yet another larch mountain sunset (panorama)

larch-sunset-2016-panorama

One of my favorite places in the Portland area is Larch Mountain. I’ve been photographing there for years at all hours of the day, and one of the things I love is spending a sunset atop the mountain. Despite the small platform at the summit, Larch often has a party atmosphere at sunset, especially during the summer. That’s where my pal Duncan and I first met the wonderful Hudson Henry, and I’ve witnessed marriage proposals, champagne toasts, and what seems like a million photographers while on the mountain.

When I first went to Larch, it bugged me that this big rock got in the way of the sunset, but once I discovered the wonder of the silhouette, I was hooked on looking west at least a few times while shooting Mt. Hood off to the east. And, despite the fact that a silhouette is a silhouette is a silhouette, I keep seeing different sides to them, as with this shot.

This is a three-shot panoramic merge of an iPhone 6s photo, and it’s better than anything I shot with my Sony A7RII that evening. A lot of tines, the phone will blow out the highlights in a sunset, but I seemed to get the light at the right time, while playing with the exposure.[1. While framing your image, click and hold to lock focus and exposure on the brightest spot, then drag down to lower the exposure a little bit.] I’m continually amazed at how many of my favorite shots from the past year have come from that pocket camera. (I’ll have another in a day or so.)

Click on the image above to see it bigger. See my other Larch Mountain shots.

larch sunset (2015)

larch-sunset-2015Sunday was my first time up Larch Mountain this year. It’s always a lovely thing to do, that 14-mile ride through the forest, followed by the short, slightly steep walk up to the top of the mountain. A lot of nights, it’s like a party, especially with a beautiful sunset like this one.

Of course, as much as I love the silhouette shots, it really makes me nervous to see the kids scampering up on the rocks, especially when they appear to have been imbibing (or smoking) something. One of the days, I fully expect to hear about a mishap up on Larch.

Click the image to see it full-size. And don’t forget about this guy, who I met first atop Larch back in 2012.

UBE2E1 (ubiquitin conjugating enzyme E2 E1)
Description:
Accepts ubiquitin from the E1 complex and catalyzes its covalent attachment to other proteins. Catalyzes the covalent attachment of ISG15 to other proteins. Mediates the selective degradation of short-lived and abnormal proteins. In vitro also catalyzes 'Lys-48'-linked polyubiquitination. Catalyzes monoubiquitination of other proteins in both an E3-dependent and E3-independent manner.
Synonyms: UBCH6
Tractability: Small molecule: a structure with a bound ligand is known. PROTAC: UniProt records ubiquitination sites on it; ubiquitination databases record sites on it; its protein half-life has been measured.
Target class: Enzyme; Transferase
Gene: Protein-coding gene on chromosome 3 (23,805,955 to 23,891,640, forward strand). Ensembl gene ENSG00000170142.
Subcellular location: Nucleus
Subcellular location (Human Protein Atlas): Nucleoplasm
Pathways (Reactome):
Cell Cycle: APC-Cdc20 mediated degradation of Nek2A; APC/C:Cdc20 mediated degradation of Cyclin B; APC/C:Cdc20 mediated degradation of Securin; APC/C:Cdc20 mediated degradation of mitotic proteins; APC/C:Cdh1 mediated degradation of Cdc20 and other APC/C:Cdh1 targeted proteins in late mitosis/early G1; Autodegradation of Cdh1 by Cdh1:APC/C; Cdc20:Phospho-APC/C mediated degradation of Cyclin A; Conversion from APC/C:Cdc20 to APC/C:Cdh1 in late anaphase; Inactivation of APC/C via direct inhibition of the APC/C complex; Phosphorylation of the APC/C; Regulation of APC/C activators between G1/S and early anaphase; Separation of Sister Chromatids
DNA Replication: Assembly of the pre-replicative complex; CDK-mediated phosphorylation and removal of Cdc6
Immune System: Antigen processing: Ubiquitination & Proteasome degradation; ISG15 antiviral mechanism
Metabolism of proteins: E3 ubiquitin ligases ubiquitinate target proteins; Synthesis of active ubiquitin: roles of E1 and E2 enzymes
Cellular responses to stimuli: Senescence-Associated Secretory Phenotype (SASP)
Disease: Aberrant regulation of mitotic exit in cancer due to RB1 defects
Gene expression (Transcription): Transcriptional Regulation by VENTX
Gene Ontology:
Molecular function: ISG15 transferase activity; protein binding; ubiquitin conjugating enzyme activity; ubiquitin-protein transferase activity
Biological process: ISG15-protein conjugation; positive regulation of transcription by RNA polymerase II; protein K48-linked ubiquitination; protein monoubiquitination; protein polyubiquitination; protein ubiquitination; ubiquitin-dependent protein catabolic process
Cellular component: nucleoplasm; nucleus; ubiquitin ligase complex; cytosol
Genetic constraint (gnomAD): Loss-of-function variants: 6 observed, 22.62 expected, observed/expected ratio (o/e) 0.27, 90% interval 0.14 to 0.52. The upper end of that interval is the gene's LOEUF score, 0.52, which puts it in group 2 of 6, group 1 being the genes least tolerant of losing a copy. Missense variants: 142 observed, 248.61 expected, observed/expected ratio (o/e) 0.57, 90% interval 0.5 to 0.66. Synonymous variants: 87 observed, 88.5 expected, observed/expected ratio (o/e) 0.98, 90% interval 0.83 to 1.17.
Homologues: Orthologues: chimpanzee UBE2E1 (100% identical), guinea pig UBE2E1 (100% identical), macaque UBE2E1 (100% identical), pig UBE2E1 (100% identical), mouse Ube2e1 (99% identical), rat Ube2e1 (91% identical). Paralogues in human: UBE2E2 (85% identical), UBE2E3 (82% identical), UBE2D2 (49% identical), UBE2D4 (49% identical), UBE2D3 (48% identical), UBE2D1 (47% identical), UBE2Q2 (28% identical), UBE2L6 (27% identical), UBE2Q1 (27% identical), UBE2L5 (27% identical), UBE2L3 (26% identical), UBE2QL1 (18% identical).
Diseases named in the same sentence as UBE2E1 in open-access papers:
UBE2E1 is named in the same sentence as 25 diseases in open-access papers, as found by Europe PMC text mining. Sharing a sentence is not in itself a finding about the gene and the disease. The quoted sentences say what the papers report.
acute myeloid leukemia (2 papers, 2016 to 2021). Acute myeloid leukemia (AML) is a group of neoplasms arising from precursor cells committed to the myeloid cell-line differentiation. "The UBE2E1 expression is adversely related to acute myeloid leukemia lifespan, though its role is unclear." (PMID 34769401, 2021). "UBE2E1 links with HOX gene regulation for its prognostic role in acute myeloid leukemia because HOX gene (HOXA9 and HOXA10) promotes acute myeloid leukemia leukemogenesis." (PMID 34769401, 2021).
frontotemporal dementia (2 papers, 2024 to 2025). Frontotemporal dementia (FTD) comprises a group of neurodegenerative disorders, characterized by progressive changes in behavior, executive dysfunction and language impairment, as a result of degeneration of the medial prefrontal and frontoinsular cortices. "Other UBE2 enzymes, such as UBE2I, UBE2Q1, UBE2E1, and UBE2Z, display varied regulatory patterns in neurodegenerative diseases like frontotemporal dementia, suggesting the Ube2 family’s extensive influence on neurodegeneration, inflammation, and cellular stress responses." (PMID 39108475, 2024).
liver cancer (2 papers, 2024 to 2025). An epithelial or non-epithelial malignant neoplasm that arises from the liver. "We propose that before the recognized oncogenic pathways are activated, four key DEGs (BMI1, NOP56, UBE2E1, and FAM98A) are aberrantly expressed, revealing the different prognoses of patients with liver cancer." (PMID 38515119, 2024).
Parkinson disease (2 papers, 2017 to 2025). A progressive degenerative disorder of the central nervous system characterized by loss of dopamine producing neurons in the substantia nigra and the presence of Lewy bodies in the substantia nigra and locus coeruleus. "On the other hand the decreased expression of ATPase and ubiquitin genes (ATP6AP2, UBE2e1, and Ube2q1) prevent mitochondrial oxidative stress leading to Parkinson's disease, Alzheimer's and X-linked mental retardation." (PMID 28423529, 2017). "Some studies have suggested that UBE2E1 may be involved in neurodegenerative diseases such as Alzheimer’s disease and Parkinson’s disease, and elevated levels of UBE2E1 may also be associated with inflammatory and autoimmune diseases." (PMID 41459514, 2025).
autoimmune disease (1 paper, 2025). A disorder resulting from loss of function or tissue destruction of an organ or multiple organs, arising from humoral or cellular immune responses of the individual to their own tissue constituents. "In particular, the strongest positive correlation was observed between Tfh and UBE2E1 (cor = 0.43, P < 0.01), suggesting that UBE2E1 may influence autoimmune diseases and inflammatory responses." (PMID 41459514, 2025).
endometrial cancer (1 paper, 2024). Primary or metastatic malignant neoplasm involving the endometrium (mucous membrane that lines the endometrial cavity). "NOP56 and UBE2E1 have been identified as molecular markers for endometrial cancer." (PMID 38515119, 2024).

hudson henry, larch mountain

hudson-henry-larch-mt

Larch Mountain is one of those places in the Columbia River Gorge that few people seem to know about, largely because it is a bit of a one-trick pony: there’s a single, small viewing area at the top of the mountain, a short 5-minute hike up from the parking lot. It’s out of the way if you want to do the Vista House/Multnomah Falls route, and, if you’re looking to make a day of it, there aren’t any simple hiking trails or picnic areas with sweeping vistas. (You can, however, go for the 14.4-mile ‘difficult’ trail from Multnomah Lodge, if, unlike me, you’re sufficiently in shape.)

However, the drive up the mountain is a beautiful winding ride (also 14 miles) through dense forest, and I never tire of it, especially on the bike. If you’re there on a clear day, what you get is a stunning panoramic view of five mountains in the Cascade Range: Jefferson, Hood, Adams, Rainier, and St. Helens. And, at 4,000 feet, the summit of Larch is also much cooler than the river floor, which is one of the reasons I head up here frequently during the summer.

Last night, Duncan and I decided to drive up to the top of Larch. A full moon was due about 25 minutes before sunset, and we were hoping that we might get a shot of the moon coming up alongside Mount Hood. (I was also itching to try the Nikon D800, which I’m evaluating to see if I’m up for the switch from Canon, but that’s a post for another day.)

Unfortunately, the moon came up about 40 degrees to the north of Mt. Hood, so epic moonrise shots weren’t in the cards, but it was still a lot of fun. The top of Larch was like a party, with a large group of folks hoping to watch (or photograph) a lovely sunset in a beautiful place while there was still a hint of warmth in the air. There were photographers with big-ass tripods and others with cameraphones. There were people with friends from out of town, and couples with glasses of champagne toasting the moon. Duncan and I had a great time shooting and chatting in the midst of all this, with the added bonus of meeting the photographer Hudson Henry, who was a blast to be around. And, as it turned out, fun to shoot as well, while he jumped on the bluff atop the mountain to grab some shots of the Columbia valley below. I grabbed the one above and the one below, and couldn’t really decide which one I liked better.

(You can see larger views of either photo by clicking on it.)

hudson-henry-larch-mt-2

[Duncan has a couple of great shots of Hood over on his blog.]

While you’re at it, check out Hudson’s shot of the Enchantments; it is quite beautiful.

(Yes, this shot is very similar to this one from a couple of years ago. I like that one too.)